A morphologically conserved nonapoptotic program promotes linker cell death in Caenorhabditis elegans

Dev Cell. 2007 Jan;12(1):73-86. doi: 10.1016/j.devcel.2006.11.012.


Apoptosis, cell death characterized by stereotypical morphological features, requires caspase proteases. Nonapoptotic, caspase-independent cell death pathways have been postulated; however, little is known about their molecular constituents or in vivo functions. Here, we show that death of the Caenorhabditis elegans linker cell during development is independent of the ced-3 caspase and all known cell death genes. The linker cell employs a cell-autonomous death program, and a previously undescribed engulfment program is required for its clearance. Dying linker cells display nonapoptotic features, including nuclear crenellation, absence of chromatin condensation, organelle swelling, and accumulation of cytoplasmic membrane-bound structures. Similar features are seen during developmental death of neurons in the vertebrate spinal cord and ciliary ganglia. Linker cell death is controlled by the microRNA let-7 and Zn-finger protein LIN-29, components of the C. elegans developmental timing pathway. We propose that the program executing linker cell death is conserved and used during vertebrate development.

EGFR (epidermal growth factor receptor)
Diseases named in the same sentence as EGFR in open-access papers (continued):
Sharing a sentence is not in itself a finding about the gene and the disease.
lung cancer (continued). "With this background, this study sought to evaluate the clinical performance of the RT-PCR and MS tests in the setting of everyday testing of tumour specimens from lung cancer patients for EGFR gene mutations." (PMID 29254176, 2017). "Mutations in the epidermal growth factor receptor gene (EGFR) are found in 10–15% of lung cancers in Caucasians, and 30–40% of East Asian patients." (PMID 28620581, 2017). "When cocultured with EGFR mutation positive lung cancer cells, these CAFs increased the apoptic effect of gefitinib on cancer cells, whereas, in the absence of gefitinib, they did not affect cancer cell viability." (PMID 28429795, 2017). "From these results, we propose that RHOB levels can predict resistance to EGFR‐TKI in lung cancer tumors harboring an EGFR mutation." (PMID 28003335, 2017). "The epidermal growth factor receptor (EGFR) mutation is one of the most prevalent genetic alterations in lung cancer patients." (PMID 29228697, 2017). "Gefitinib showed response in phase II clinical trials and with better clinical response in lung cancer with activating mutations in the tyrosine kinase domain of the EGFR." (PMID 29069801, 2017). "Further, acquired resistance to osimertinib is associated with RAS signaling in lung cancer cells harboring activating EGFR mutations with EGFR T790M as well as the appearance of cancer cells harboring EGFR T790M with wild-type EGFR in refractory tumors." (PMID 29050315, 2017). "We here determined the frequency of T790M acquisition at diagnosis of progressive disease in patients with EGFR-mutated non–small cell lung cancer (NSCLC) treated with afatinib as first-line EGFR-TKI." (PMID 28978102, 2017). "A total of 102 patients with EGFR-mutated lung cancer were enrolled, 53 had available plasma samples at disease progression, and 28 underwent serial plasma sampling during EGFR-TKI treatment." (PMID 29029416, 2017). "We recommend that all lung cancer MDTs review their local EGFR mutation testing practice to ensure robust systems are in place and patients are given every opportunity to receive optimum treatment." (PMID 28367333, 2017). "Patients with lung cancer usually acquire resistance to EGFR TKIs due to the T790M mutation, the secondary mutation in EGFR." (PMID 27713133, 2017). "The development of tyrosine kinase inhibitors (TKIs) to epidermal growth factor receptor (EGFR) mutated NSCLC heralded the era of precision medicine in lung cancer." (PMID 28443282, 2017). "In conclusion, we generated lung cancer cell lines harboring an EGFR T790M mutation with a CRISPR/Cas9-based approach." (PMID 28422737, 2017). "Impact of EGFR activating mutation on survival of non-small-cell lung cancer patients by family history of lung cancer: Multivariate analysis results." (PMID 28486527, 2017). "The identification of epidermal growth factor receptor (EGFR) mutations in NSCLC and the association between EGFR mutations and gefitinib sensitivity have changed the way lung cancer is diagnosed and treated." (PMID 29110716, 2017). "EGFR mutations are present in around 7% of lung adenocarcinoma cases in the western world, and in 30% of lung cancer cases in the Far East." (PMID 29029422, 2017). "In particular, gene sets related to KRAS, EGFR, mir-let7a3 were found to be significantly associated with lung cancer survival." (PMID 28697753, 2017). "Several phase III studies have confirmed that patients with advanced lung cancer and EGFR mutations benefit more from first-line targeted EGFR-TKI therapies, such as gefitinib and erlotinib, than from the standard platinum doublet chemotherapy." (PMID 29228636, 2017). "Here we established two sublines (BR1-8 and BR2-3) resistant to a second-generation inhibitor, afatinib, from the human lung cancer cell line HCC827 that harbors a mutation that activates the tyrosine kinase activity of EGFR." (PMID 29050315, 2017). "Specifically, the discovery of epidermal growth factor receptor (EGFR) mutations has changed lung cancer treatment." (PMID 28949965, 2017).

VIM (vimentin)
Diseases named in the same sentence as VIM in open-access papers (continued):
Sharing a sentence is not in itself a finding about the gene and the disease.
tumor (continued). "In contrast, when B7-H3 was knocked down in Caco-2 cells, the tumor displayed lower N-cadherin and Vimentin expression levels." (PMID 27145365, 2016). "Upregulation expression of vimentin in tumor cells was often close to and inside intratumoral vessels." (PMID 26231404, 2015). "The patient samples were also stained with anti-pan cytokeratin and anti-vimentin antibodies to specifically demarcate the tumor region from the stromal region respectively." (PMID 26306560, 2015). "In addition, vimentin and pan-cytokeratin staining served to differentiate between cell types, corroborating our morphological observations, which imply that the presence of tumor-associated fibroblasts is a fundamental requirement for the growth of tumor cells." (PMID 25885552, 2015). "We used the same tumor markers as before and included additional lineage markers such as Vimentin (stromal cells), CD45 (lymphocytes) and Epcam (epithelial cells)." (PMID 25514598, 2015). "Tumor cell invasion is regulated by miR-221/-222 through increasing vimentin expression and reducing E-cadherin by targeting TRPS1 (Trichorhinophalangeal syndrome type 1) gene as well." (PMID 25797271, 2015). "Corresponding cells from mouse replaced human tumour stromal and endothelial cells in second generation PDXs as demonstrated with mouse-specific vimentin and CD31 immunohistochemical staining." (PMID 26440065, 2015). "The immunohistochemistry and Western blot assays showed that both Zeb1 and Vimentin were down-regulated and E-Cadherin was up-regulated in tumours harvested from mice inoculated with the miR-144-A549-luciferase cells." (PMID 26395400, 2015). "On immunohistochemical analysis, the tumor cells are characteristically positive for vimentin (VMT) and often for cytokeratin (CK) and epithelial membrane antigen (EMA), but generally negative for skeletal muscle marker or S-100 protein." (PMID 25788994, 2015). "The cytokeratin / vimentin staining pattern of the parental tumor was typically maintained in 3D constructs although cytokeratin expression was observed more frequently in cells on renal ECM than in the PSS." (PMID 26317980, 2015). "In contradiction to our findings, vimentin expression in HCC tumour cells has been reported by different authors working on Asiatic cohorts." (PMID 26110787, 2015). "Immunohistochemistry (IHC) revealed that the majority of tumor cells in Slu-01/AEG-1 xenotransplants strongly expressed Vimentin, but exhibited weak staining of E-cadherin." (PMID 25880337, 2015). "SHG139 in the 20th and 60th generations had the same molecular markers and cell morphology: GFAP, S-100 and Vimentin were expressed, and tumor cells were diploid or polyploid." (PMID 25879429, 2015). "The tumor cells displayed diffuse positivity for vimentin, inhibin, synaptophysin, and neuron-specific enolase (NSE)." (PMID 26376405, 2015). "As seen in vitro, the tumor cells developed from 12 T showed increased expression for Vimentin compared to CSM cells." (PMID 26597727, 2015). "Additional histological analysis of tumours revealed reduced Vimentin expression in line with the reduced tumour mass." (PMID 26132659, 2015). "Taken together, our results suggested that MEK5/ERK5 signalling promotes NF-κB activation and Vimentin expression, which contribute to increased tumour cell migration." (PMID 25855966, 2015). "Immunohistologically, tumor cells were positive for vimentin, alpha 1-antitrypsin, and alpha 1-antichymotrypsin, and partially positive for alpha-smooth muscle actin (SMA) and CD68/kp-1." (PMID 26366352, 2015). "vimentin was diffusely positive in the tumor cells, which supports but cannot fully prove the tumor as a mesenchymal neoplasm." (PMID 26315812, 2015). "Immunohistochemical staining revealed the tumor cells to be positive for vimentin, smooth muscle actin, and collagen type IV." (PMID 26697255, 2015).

Publication types

  • Research Support, N.I.H., Extramural
  • Research Support, Non-U.S. Gov't

MeSH terms

  • Animals
  • Caenorhabditis elegans / cytology*
  • Caenorhabditis elegans / ultrastructure
  • Cell Death
  • Genes, Developmental
  • Male
  • Mutation / genetics
  • Phagocytosis / physiology
  • Wallerian Degeneration